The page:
Obama Hood and Obamanomics
Obamanomics has been described as Robin Hood economics, taking from the rich to give to the poor. Actually, Robin Hood took back from the king (and in some traditions of the story from corrupt clergymen) what had been taken from the people by the government. In terms of popular culture’s understanding of Robin Hood, mostly through the Robin Hood movies and TV series (too many to list here but see the 1938 Adventures of Robin Hood starring Errol Flynn, Claude Rains, and Basil Rathbone; also see here and order here), the archer in green tights was against the political tyrants of his day, most notably Prince John, Sir Guy of Gisbourne, and the sheriffs who extracted taxes from the common people to pay the king so they could retain their political positions.
If a Robin Hood movie were being cast today, Barak Obama would be cast as Prince John. The producers would have their pick of securing a supporting cast for Prince John’s court of governmental thieves by any number of Congressmen and Senators from both major political parties. These Obamacists believe that passing a law can overturn the law of supply and demand. Given enough time, I believe we will see the day when politicians will pass a law that states that no one will die in an automobile crash because Congress has so decreed.
Consider the oil companies, the favorite target of the tax and spenders. “In addition to making hefty profits,” a CNNMoney article reports, “Exxon also had a hefty tax bill. Worldwide, the company paid $10.5 billion in income taxes in the second quarter, $9.5 billion in sales taxes, and over $12 billion in what it called ‘other taxes.’”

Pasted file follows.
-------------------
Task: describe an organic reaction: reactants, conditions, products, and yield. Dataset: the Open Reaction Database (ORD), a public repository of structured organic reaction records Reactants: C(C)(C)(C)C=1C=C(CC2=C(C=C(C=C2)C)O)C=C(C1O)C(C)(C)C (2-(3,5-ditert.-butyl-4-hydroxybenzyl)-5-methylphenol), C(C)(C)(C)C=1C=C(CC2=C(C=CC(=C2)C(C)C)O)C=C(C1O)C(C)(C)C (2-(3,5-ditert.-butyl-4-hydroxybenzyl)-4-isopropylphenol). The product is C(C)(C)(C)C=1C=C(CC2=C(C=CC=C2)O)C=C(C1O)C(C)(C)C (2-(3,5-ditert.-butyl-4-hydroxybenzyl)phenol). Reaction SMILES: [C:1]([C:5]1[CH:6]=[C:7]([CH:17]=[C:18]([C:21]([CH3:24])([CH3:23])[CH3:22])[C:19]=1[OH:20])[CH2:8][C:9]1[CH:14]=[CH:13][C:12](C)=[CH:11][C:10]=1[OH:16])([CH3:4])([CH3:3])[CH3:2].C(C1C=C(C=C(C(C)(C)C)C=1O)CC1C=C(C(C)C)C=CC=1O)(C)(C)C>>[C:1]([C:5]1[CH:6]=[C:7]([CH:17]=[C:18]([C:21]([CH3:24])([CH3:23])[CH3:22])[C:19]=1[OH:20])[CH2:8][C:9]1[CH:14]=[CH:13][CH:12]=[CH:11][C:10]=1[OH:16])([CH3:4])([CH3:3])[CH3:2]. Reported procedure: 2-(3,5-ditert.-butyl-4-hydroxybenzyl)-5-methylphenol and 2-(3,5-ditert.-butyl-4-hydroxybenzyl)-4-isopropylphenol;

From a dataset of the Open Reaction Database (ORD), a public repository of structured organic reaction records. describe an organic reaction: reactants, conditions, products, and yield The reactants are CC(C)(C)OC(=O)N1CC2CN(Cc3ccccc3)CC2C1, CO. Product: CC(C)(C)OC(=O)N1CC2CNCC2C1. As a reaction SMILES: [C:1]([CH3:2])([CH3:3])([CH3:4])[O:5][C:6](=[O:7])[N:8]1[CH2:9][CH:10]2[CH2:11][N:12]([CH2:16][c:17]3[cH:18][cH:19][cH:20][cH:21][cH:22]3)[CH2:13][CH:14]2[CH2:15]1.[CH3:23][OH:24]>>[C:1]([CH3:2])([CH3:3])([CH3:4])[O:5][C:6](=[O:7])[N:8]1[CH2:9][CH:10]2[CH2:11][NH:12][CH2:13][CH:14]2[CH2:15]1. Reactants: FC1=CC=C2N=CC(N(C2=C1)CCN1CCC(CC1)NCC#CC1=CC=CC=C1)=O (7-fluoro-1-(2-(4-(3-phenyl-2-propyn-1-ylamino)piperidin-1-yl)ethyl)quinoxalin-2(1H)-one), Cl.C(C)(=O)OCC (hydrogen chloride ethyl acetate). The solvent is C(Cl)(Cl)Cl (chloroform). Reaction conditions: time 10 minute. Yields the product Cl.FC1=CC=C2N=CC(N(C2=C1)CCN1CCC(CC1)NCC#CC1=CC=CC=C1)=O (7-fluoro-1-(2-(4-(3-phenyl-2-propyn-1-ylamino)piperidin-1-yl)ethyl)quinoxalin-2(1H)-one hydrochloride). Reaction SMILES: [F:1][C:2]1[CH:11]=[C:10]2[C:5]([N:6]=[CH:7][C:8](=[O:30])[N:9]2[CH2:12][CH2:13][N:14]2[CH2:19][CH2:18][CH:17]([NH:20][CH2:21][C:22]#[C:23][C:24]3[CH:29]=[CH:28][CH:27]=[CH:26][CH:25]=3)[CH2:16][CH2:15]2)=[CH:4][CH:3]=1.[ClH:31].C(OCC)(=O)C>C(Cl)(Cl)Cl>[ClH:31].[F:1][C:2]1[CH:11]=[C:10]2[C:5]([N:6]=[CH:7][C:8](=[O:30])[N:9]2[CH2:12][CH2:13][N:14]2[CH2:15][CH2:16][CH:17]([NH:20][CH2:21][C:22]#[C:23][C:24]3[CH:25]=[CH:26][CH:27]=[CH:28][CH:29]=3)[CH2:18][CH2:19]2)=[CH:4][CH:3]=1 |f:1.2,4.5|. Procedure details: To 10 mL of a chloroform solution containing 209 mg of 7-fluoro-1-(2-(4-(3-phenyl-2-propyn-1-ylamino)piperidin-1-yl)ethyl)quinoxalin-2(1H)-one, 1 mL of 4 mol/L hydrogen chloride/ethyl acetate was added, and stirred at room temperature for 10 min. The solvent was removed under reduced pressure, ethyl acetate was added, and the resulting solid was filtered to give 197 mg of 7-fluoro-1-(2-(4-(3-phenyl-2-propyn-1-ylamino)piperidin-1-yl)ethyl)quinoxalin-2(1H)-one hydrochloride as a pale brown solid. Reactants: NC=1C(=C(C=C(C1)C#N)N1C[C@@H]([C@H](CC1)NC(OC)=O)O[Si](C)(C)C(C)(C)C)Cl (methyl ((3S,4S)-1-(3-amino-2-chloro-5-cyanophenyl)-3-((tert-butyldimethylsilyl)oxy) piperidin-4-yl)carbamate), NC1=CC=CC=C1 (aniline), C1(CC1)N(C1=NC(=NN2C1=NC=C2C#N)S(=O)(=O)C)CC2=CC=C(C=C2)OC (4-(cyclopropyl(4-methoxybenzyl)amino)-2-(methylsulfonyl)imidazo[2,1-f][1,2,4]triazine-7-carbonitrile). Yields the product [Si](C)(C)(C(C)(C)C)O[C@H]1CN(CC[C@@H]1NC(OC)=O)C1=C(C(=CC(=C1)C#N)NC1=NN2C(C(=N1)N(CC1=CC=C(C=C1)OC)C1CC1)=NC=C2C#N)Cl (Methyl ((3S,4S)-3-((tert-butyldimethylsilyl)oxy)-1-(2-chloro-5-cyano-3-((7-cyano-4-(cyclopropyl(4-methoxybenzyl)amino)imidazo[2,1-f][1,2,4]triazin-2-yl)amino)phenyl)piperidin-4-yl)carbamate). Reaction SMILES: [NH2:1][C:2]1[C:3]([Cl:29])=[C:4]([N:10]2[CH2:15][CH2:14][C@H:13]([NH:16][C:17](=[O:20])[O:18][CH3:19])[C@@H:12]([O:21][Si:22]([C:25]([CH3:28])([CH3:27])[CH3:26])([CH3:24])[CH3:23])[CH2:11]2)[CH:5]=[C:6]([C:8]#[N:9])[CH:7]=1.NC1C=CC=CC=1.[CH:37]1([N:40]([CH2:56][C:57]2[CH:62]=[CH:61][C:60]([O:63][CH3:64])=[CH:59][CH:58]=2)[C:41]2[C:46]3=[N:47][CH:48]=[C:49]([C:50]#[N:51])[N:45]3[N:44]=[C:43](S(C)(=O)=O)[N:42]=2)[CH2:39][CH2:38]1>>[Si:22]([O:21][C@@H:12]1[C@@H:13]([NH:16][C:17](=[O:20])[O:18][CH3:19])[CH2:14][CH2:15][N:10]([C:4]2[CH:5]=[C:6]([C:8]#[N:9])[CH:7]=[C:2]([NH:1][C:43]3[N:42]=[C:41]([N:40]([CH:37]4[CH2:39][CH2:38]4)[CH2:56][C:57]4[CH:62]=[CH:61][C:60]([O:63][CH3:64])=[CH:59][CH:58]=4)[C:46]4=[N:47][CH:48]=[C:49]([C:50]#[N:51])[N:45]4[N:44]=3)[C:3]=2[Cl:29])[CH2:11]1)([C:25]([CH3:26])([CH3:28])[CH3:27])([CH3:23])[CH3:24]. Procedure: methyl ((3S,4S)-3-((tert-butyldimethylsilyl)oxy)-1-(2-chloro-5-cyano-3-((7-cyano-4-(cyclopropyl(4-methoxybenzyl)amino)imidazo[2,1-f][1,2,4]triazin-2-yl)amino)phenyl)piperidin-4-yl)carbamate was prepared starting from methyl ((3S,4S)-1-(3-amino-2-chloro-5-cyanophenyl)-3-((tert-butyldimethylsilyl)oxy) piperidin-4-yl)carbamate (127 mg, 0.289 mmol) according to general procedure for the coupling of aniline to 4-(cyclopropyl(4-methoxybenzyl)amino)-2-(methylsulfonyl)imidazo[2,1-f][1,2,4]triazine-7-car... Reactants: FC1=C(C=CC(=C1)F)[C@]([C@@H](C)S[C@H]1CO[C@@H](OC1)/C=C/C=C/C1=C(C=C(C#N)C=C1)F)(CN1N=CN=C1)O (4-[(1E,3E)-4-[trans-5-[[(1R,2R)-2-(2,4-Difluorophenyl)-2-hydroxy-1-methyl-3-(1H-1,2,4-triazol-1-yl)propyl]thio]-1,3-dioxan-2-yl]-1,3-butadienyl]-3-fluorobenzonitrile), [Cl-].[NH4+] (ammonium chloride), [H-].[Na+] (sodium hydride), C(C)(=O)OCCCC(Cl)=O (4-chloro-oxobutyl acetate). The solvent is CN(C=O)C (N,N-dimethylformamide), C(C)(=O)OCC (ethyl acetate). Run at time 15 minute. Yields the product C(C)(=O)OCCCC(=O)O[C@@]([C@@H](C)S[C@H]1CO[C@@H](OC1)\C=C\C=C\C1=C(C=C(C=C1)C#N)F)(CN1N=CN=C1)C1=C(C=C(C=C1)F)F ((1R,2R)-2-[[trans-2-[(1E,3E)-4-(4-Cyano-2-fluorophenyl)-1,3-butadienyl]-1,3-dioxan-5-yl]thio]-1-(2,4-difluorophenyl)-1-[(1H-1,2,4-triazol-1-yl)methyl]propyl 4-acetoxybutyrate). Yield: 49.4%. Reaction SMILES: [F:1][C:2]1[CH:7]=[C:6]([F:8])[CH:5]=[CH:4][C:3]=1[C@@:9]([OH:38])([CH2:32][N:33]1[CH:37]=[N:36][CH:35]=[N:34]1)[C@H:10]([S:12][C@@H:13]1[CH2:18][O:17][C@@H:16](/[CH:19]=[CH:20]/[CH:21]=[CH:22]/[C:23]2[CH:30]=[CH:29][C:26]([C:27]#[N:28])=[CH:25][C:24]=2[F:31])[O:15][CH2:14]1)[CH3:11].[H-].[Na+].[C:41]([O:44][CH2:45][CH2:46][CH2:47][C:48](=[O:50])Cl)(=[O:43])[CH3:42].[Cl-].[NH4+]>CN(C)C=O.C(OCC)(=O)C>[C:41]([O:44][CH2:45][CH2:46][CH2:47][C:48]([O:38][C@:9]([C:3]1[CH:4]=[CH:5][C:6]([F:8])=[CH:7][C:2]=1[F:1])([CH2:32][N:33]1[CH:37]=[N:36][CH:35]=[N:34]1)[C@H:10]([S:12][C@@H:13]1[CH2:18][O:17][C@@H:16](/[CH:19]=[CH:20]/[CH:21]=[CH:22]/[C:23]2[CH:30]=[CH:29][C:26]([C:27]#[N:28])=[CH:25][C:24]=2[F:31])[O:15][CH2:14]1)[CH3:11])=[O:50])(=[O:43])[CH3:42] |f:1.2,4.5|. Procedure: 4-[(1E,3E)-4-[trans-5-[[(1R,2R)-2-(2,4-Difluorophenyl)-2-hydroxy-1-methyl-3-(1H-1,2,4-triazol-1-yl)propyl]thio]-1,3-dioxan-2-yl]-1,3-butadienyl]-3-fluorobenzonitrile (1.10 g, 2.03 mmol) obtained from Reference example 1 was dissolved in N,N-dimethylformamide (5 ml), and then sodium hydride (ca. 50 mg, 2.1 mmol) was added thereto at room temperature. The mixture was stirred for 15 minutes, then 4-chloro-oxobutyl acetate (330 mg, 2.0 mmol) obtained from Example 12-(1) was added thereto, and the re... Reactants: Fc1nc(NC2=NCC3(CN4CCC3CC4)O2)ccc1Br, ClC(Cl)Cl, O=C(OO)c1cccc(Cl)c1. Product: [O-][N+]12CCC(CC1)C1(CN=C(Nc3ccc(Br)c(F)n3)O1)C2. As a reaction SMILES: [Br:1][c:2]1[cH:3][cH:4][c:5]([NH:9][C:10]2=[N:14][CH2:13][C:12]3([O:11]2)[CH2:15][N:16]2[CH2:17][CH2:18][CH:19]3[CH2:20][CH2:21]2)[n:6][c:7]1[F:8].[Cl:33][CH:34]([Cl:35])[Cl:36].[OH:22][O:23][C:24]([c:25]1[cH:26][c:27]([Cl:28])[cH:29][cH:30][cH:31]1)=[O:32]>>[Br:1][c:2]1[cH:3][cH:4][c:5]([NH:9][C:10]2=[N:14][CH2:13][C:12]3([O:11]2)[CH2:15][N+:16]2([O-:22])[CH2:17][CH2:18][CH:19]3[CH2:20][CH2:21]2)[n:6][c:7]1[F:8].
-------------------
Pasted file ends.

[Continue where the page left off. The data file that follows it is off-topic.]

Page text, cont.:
Actually, Exxon didn’t pay a penny in taxes. We consumers paid all of it! Of course, this is true of all corporate taxation. A tax is considered a business expense. As an expense it’s passed on to consumers, and there is no law that will change this reality. Any company forced to eat the cost of taxation will go out of business or be subsidized by the State. Once again, a subsidy is an extraction of capital from workers, either in taxes paid to the State for the subsidy or by inflation (increasing the money supply).
Since most Americans don’t know much about economics, they serve as cheerleaders for “tax the rich” rhetoric and economic policy and vote the Prince Johns into office, all the while blaming poor economic conditions on those under the thumb of the Sheriff of Nottingham.
The oil companies are easy targets for the politics of envy because their profits seem so extreme. But what other industry offers such a service so trouble free by locating its commodity in easily accessible filling stations up and down highways all across the United States open nearly 24 hours a day, every day of the week?
And don’t forget that it’s Prince John who is charging you and me about fifty cents on every gallon of gasoline we buy. And here’s the kicker: Prince John is making the oil companies play the role of the Sheriff of Nottingham by making them collect the tax and giving the impression to consumers that the added fifty cents goes to the oil companies.
Here’s what the oil companies should do: Post the price of gas as a list of costs with the tax consumers pay clearly designated. So if a gallon of gas costs $3.50, the sign would read $3.00 + .50 cents tax = $3.50 total
The oil companies also should make available at every pump how much profit is being made on each gallon as compared to ALL the taxes that are paid. The oil companies need a new public relations department. I would like to apply for the director’s job.